By Devin Holt
The lines in Le Video's battle to stay open couldn't be clearer. On one side is the type of unique, personal business that makes San Francisco great. On the other is a Goliath-sized dose of technological inevitability, and the simple fact that most people won't go across town for something they can get at home for a few dollars a month. Given these odds, the March 12 Facebook post announcing that the city's largest video rental store would close by the end of April "unless of a miracle" was, perhaps, no surprise.
But in 2014 San Francisco, when every dive bar closing or nonprofit move across town raises cries to save "the soul of the city," the public reaction to Le Video's closure was swift and sudden. Those cries gave Catherine Tchen, who opened the store in 1980, the push she needed to re-examine her business model, start an Indiegogo campaign, and give Le Video one more sequel.
"It was the staff and customers who said 'No way!,'" after her announcement, Tchen says.
Articles and lamentory Facebook rants poured in from around the globe by morning. Some people said they couldn't live without Le Video; others threatened to discontinue their Netflix accounts in solidarity. SF Weekly film critic Sherilyn Connelly called its collection "one of the marvels of San Francisco."
She wasn't exaggerating.
Le Video carries somewhere between 80,000 and 100,000 titles, and that collection has been curated by Tchen over the course of three decades. "Because we import movies and buy from collectors, we have stuff that's not on Amazon or Netflix, and some things that you can't even find on Torrent," Tchen says. As examples, she lists the store's 4,000 imports and around 5,000 out-of-print titles. "We also carry all the titles from Twilight Time that are not available via streaming."
To lose Le Video would be to lose affordable access to all of those films. It would mean losing one of the only places a film student can find the alternate version of Brazil that was forced on Terry Gilliam by the American studios, and one of the few ways to see Orson Welles's Journey Into Fear, the cultish roller disco comedy Skatetown USA, or Jean Renoir's Le Crime de Monsieur Lange.
But beyond that, it would mean losing the last place in San Francisco where someone can feel truly lost amid an unbelievable inventory of films and TV shows. Where else could Blacula and Shaolin Dolemite mingle with thousands of anime titles and 15 rows of British television? Le Video's most obvious counterpart, Lost Weekend Video, carries a still-impressive but much smaller 25,000 titles. (Lost Weekend has its own troubles. Co-owner David Hawkins says the store is doing "poorly" and warned that San Francisco might not have any video stores by this time next year.)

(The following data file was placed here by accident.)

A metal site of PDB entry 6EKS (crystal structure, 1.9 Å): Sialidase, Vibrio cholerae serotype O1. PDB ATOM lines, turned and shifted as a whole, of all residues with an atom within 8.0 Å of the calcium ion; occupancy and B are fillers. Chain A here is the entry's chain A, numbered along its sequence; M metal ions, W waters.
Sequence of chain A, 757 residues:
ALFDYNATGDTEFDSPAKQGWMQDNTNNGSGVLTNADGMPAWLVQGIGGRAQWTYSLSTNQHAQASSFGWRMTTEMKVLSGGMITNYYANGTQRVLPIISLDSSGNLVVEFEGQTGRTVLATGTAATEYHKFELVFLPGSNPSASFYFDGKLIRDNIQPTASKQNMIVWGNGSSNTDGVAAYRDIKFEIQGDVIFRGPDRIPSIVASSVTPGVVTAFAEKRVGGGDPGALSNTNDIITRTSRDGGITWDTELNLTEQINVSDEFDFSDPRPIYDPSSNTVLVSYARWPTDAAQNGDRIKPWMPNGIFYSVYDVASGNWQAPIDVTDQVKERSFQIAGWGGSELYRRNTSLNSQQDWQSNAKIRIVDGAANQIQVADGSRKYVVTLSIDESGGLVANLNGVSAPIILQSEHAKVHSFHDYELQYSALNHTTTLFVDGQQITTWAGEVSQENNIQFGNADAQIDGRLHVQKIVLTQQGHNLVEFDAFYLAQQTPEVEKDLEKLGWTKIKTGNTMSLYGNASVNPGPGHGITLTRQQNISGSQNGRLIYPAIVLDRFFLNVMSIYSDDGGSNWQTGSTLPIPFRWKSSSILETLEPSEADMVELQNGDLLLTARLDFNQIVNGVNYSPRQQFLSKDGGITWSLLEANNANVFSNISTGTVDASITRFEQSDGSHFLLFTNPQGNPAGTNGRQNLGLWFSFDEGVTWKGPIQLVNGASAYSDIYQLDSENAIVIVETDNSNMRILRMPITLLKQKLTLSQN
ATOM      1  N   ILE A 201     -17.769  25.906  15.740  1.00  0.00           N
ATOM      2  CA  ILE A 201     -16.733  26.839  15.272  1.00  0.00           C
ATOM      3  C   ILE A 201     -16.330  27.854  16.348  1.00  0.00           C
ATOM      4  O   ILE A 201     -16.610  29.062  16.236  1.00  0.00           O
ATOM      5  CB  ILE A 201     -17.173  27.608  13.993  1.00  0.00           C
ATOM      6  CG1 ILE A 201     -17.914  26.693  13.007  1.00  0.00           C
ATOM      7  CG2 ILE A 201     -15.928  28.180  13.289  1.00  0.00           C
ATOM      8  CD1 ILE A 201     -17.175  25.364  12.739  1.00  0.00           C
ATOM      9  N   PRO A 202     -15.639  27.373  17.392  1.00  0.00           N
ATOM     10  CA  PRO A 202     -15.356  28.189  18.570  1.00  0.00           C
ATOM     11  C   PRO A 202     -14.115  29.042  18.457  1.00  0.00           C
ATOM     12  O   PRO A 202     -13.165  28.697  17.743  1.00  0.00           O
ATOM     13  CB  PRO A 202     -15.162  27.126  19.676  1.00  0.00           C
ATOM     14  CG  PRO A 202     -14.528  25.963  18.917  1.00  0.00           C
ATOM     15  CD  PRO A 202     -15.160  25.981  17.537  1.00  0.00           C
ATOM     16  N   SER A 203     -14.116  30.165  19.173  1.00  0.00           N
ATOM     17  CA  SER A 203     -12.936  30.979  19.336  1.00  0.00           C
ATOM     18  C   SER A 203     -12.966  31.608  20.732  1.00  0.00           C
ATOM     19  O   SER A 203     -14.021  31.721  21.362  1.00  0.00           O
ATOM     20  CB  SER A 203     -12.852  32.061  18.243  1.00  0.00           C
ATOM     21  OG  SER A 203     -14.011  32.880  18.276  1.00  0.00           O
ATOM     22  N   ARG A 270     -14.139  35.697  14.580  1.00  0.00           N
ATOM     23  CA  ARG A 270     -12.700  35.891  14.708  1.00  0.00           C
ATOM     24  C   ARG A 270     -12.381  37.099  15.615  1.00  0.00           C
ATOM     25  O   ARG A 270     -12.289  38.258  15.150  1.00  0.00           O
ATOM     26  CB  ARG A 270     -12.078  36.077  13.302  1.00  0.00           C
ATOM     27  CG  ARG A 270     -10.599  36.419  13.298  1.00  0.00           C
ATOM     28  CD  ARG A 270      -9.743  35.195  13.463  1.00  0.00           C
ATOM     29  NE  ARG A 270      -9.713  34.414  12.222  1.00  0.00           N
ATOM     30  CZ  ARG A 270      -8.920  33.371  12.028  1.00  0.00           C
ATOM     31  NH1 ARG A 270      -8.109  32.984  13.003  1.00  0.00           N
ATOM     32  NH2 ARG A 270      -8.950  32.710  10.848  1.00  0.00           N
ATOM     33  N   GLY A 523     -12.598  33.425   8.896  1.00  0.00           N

And, let's not forget, Le Video offers a chance to interact with actually-human algorithms who love movies. A random employee was able to recall instantly that the original Fame should be under Alan Parker, but was actually in the Just Dance section. An older gentlemen wandered in for the first time to discover a movie he had been seeking for years simply waiting on the shelf. He picked the box up, turned it over, and smiled like a young boy who just found a buried treasure. Netflix can't do that.
But the things that make Le Video special could be the hardest to keep.
Tchen is more upbeat now than she was in March, but there is no denying that the store's wall-to-wall video model was unsustainable. She sees her current plan, with Green Apple Books taking over the bottom floor and Le Video packing its collection into the mezzanine upstairs, as a modern update that preserves the human element.
"We're going to reinvent the video store concept," she says. "Instead of aisles and aisles — which, let's be honest, we can't afford — we're going to put the whole database online."
Customers will browse and rent online from home, or at a kiosk in the store, and pick up their rental from the counter.
"And for people who just want to touch things, they can come in and see everything we are buying," which will be on display in a smaller browsing area upstairs, she says. Eventually, Tchen wants to host movie nights and lectures in the space. "We want to become more a place where people can come and hang out," she says.
This plan assumes that people who are willing to come pick up a movie are also interested in books. It's too soon to say if it will work, but early indications are good. Green Apple had enough faith in the business to sign a 10-year lease, and Le Video's Indiegogo campaign surpassed its original goal of $35,000 with time to spare.
This won't be the store's first reinvention. Le Video has had several locations in the Inner Sunset since it opened in 1980. Back then it was "a store within a store," in the form of a small shelf in Tchen's photography supply shop The Darkroom. She carried mostly foreign imports and black and white classics from directors like Yasujiro Ozu, Sergei Einsenstein, Marcel Pagnol, and Alfred Hitchcock.
"I was told I was crazy back then by a local distributor," she says.
If that same distributor were to call today, he would probably tell Tchen she is double-crazy to keep a video store running in the era of Netflix. But San Francisco has always been a crazy place.